The notion of mythologies first came to me from exploring surrealist and post-structuralist readings of space and of the city. Works such as Louis Aragon’s Paris Peasant and Roland Barthes’ Mythologies inspired me to view ‘mythologies’ as invoking a a sense of tradition, of ethics, culture and fiction. Crucially, they describe a political relationship expressed through the everyday. These contemporary, urban mythologies play a massive role in the way we experience the city, even at an architectural level. They can be read in the idealistic and utopian renders that architects trade in, or the branding exercises and language typically used to sell big developments – think ‘the shard’, ‘the walkie talkie’, ‘elephant park’. These mythologies refer to a world that isn’t and will never be quite real.

Within such a speculative project, what role does the drawing hold? Can we refer to it as a manifesto?

It can perhaps be seen as a manifesto, but I don’t believe i’m proposing anything new. In fact, my initial inspiration comes from what now feels a lost period of radicalism that sought to challenge and contest architectural dogma, to design a new politics. If anything, I hoped to resurrect some of that spirit and energy – one that welcomes appropriation, re-conceptualisation, détournement. The collages of Ivor de Wolfe’s Civilia, while advocating for a different political philosophy, helped inspire me to envision how these fictional landscapes could be illustrated in a playful yet critical way. The drawing became a valuable tool to communicate a political and social position with those members of the community I spoke with in Elephant & Castle, to free the design process from some of the shackles that typically accompany consultation or engagement. Why not create our own mythologies of the area, our own fanciful and impossible landscapes?

What role and power do we as architects hold in trying to contrast these 'gentrification' plans? Is this something you are keen on exploring further?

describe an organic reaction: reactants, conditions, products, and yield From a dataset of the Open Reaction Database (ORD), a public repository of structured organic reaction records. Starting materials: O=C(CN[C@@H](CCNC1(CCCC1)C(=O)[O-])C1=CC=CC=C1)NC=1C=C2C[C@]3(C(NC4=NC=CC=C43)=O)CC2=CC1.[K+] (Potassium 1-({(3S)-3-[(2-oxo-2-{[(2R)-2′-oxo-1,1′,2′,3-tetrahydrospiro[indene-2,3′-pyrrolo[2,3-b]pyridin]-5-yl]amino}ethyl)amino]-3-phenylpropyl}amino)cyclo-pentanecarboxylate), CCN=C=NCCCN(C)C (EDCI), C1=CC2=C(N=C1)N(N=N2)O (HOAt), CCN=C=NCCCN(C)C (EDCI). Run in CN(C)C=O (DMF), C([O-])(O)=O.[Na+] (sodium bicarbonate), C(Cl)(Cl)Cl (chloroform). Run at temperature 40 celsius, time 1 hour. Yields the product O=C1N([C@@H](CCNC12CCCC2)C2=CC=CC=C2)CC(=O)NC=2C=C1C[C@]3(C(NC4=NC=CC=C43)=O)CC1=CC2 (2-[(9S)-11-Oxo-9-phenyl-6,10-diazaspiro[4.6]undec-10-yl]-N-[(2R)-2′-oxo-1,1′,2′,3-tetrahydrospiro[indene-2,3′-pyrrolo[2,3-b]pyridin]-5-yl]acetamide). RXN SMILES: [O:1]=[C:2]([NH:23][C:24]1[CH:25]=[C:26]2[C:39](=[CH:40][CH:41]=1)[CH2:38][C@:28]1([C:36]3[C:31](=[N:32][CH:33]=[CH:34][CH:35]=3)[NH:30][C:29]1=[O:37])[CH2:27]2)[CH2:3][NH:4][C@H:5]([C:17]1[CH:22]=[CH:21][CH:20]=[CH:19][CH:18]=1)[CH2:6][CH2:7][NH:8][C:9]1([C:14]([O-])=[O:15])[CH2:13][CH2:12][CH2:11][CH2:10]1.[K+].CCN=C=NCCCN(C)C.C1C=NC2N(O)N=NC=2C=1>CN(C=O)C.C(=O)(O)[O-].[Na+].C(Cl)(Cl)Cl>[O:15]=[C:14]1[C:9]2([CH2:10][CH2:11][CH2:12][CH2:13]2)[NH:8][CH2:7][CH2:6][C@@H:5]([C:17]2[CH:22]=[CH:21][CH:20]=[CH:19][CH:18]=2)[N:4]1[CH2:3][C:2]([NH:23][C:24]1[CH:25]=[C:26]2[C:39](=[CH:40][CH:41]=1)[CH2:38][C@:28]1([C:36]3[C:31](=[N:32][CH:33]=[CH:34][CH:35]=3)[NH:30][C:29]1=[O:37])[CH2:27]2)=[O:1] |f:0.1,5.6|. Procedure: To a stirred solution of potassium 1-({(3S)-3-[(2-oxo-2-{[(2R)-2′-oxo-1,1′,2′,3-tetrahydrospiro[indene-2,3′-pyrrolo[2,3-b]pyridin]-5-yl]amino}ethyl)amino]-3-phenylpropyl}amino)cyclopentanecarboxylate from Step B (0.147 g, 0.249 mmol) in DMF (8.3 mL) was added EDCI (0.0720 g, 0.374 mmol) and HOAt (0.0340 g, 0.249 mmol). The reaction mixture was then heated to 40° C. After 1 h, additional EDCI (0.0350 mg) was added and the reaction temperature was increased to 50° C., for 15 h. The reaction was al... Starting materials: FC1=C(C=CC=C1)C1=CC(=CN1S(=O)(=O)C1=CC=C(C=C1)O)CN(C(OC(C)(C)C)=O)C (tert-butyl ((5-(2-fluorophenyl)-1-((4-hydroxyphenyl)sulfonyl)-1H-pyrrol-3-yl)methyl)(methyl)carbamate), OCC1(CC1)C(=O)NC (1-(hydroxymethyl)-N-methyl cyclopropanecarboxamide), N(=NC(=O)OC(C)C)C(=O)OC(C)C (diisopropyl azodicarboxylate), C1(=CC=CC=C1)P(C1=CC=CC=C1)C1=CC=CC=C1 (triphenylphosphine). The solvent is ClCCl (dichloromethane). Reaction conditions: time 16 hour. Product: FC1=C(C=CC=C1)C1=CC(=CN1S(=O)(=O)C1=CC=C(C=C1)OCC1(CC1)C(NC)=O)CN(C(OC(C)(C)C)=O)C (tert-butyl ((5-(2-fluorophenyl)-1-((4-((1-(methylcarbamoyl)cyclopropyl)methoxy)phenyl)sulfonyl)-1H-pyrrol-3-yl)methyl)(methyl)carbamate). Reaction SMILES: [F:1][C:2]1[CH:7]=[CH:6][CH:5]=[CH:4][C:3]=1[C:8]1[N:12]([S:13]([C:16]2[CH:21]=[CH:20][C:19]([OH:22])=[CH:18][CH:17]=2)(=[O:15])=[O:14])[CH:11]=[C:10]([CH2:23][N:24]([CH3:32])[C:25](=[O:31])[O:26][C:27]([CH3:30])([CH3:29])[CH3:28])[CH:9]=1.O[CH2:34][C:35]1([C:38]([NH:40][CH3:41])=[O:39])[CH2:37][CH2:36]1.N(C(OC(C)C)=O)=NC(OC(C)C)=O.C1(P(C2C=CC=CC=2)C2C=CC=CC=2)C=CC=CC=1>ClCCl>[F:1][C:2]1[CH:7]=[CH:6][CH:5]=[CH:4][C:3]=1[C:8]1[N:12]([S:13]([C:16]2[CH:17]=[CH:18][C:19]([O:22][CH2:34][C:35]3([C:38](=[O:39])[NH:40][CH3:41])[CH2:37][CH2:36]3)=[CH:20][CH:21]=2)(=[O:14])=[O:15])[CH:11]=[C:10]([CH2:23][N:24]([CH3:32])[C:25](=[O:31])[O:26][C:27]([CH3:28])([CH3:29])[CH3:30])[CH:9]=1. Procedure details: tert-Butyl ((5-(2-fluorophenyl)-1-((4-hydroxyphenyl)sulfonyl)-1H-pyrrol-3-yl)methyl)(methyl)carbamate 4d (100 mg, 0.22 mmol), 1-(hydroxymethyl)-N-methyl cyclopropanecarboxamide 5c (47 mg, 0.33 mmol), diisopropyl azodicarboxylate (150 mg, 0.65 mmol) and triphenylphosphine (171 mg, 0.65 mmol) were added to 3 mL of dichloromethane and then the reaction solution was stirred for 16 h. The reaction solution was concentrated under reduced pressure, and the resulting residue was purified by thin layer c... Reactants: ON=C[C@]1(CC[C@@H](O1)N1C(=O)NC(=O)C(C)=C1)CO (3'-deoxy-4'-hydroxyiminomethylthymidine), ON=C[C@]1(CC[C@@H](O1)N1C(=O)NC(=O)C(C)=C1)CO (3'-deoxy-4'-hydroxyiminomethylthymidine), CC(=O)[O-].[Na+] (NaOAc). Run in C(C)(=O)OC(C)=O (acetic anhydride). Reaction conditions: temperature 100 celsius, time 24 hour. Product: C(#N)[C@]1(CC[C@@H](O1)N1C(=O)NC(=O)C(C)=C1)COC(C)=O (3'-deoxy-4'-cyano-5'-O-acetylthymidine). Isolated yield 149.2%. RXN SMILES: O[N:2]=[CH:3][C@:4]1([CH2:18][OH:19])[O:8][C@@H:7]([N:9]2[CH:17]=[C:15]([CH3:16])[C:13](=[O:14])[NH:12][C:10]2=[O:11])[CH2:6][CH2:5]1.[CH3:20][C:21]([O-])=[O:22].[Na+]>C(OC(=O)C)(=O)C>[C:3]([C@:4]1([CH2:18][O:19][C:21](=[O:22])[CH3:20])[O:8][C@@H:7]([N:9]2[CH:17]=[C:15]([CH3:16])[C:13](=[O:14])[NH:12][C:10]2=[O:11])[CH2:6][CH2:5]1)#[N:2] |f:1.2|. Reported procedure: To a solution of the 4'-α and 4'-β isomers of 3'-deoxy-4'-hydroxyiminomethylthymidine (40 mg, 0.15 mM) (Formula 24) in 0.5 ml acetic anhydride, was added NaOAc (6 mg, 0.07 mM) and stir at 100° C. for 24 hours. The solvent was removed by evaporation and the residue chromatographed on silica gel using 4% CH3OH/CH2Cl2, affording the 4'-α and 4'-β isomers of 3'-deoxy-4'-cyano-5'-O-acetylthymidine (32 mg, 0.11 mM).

I think we have an incredibly important role within these processes. Every architectural proposal exists within a political and economic context, operating through an established set of processes and practices. Where developments and proposals such as those in Elephant & Castle refer to the same precedents, the same proposals in Hackney, Stratford, Brixton, Vauxhall, the City of London, Dubai, Beijing etc., what if we begin to look to alternatives? What do these alternatives look like and how can they exist both inside and outside the contemporary practice of architecture? How can this inspire a renewed architectural praxis? I have no answers yet, but I hope that throughout my career I can sketch out what a different architecture may be.

What is for you the architects most important tool?

I may be reaching a bit here, but I would suggest our most important tool is our optimism. That is to say, the motivation that drives us to want to improve our environment, to look to propose something better. It should be this quality that guides us to reflect and question our role within wider processes – political, social, economic – and demands we take a position. An optimistic architect will know it is our responsibility to make the world around us a better one.